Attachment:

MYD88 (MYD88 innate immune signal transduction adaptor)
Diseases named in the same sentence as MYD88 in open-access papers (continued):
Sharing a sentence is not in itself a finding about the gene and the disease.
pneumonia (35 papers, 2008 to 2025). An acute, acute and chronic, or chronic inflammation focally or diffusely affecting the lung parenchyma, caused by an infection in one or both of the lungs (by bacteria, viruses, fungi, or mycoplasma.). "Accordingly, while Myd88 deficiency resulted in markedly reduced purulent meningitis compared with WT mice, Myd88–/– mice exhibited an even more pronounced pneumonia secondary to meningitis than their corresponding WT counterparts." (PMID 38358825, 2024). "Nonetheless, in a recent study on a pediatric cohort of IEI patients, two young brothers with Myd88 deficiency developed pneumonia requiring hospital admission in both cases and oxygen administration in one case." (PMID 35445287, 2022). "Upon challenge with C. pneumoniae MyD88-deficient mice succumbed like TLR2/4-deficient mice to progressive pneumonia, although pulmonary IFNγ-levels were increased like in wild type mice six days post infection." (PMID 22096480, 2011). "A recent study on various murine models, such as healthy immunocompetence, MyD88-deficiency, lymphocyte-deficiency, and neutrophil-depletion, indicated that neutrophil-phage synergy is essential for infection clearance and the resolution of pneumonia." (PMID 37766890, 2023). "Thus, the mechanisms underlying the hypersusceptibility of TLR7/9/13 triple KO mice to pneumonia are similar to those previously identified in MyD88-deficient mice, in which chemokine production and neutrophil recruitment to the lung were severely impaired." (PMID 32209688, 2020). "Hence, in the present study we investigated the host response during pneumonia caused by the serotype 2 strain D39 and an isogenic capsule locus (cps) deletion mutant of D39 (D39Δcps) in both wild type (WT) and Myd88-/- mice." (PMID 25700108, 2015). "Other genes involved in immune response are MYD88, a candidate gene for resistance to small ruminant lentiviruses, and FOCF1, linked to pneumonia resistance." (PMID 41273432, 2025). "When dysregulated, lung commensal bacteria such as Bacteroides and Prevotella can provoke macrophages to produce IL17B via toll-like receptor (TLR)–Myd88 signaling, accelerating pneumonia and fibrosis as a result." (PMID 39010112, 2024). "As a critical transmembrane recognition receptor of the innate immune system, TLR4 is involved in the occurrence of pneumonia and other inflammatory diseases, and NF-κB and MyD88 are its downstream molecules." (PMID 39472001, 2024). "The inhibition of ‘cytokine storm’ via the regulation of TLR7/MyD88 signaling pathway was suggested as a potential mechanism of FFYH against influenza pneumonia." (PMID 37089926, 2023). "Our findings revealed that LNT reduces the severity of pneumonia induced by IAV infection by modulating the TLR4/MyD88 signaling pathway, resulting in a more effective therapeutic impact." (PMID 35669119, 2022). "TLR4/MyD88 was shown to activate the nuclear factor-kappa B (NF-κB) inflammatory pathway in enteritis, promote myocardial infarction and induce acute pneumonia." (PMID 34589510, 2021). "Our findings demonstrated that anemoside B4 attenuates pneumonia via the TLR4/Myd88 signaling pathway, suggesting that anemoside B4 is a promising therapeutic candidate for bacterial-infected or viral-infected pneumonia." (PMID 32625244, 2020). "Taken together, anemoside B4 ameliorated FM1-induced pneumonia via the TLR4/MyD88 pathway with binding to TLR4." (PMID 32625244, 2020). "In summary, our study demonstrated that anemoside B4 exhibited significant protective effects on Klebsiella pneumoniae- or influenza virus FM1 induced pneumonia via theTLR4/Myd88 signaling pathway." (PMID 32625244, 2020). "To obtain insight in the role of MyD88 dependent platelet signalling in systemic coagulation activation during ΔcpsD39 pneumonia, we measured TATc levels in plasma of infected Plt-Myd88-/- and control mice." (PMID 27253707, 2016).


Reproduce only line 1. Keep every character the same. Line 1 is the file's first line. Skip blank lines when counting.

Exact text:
MYD88 (MYD88 innate immune signal transduction adaptor)